The Education Week newsroom will close out the day with insights from the discussions they’ve had with you, the readers.

Guests, Speakers, and Moderators

Evie Blad
Staff Writer, Education Week

Blad is a reporter for Education Week who covers education policy and politics at the state and national levels, including those who make, implement, and influence that policy. Before coming to Education Week in 2013, she was a reporter for the Arkansas Democrat-Gazette, where she covered K-12 education at the state and local levels, higher education, as well as health issues.

Julie Carter
Social Emotional Learning Behavior Coach, North East Independent School District, San Antonio, Texas

Carter is a social emotional learning behavior coach for the North East Independent School District in San Antonio. She previously was a special education teacher who worked with students with behavioral needs.

Catherine Gewertz
Senior Contributing Writer, Education Week

Gewertz covers curriculum and instruction. In recognition of her expert reporting on assessment, the National Council on Measurement in Education named her the winner of its 2019 award for Excellence in Public Communication. Since joining Education Week in 1999, Gewertz has been the lead reporter on the common core and assessment and has covered urban schools. Previously, she was a staff writer at The Los Angeles Times and United Press International.

Holly Kurtz
Director, Education Week Research Center

Kurtz directs the Education Week Research Center, which produces standalone studies as well as analyses for Education Week and special reports such as Quality Counts. She spent 11 years covering education and other topics for newspapers in Florida, Alabama, and Colorado. The Education Week Research Center also produces customized studies and analyses for a range of clients, including professional associations and leading companies in the field of education.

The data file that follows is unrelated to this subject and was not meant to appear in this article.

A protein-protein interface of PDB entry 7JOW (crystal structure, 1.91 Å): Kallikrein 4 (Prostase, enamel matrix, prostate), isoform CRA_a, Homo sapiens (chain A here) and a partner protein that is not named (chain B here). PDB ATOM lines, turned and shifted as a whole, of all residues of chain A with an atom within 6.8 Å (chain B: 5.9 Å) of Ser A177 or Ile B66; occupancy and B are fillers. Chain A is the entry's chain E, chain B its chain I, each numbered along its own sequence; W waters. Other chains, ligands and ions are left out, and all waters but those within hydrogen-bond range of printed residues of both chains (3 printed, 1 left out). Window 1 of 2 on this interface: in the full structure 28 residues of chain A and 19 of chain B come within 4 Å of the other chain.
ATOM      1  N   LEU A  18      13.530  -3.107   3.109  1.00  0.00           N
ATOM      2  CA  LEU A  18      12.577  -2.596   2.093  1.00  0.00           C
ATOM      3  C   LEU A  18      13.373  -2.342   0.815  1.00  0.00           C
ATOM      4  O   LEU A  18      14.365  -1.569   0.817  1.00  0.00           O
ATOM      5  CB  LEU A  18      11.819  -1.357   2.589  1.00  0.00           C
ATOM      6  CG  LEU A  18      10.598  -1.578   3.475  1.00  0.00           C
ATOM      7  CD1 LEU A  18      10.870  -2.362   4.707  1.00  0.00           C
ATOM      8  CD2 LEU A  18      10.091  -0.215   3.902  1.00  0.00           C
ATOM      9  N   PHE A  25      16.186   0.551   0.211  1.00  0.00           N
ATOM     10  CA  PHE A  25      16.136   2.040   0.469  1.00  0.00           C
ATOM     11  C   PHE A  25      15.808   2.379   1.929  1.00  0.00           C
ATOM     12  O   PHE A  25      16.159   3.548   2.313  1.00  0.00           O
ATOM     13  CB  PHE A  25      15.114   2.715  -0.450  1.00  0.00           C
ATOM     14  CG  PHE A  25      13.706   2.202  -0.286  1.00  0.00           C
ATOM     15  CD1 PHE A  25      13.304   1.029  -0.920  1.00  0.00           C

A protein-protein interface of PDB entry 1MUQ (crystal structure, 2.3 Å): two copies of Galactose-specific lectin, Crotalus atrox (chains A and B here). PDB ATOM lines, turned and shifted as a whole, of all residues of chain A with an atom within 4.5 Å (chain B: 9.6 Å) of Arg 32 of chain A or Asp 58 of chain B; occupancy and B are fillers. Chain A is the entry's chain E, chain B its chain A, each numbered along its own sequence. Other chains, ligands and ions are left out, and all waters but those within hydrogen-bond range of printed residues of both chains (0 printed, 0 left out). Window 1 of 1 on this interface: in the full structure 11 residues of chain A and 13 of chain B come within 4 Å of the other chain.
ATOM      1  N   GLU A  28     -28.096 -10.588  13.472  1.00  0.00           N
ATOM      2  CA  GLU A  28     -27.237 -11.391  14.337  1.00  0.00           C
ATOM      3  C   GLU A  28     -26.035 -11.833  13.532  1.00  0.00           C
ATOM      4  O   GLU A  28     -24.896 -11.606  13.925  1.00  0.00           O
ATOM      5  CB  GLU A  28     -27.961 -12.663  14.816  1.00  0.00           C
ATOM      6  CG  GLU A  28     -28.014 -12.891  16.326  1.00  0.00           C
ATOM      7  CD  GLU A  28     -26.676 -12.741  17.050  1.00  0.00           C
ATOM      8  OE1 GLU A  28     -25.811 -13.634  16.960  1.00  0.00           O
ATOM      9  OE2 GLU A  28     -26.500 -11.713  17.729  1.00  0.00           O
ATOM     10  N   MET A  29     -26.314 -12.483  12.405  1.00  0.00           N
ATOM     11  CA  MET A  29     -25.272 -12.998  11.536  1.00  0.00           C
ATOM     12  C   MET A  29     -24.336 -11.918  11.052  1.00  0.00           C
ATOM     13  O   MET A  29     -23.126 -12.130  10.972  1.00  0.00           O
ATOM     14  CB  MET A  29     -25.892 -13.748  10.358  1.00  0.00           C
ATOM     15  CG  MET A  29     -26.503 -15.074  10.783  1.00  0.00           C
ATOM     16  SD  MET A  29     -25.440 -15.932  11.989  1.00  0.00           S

Arianna Prothero
Staff Writer, Education Week

Prothero covers student well-being and student engagement and motivation for Education Week. She delves into all facets that impact a child’s potential for success in school and beyond, including social-emotional learning, physical health, mental health, nutrition, housing and environmental factors such as family and economic stability and exposure to trauma and violence. Prothero formally worked as a radio reporter, anchor, and producer at WLRN, the NPR affiliate in Miami.

Alexandra Skoog-Hoffman
Director of Research-Practice Partnerships, CASEL

Skoog-Hoffman leads research-practice partnerships at the Collaborative for Academic, Social, and Emotional Learning, or CASEL, supporting the organization’s partner districts in implementing social-emotional learning systems and using data to monitor their impact.

Madeline Will
Staff Writer, Education Week

Will is a reporter for Education Week who covers the teaching profession. She joined the staff in 2016, initially as the assistant editor for Education Week Teacher, a section dedicated to the firsthand perspectives of teachers. Before joining Education Week, Madeline was the publications fellow for a legal nonprofit, the Student Press Law Center. She graduated from the University of North Carolina at Chapel Hill in 2014 with a bachelor’s degree in journalism and political science.


Social-Emotional Learning, Explained

What is social-emotional learning? How can schools help teachers to weave the concepts into everyday classroom instruction? And can educators know whether the strategies are working? Reporter Evie Blad explains.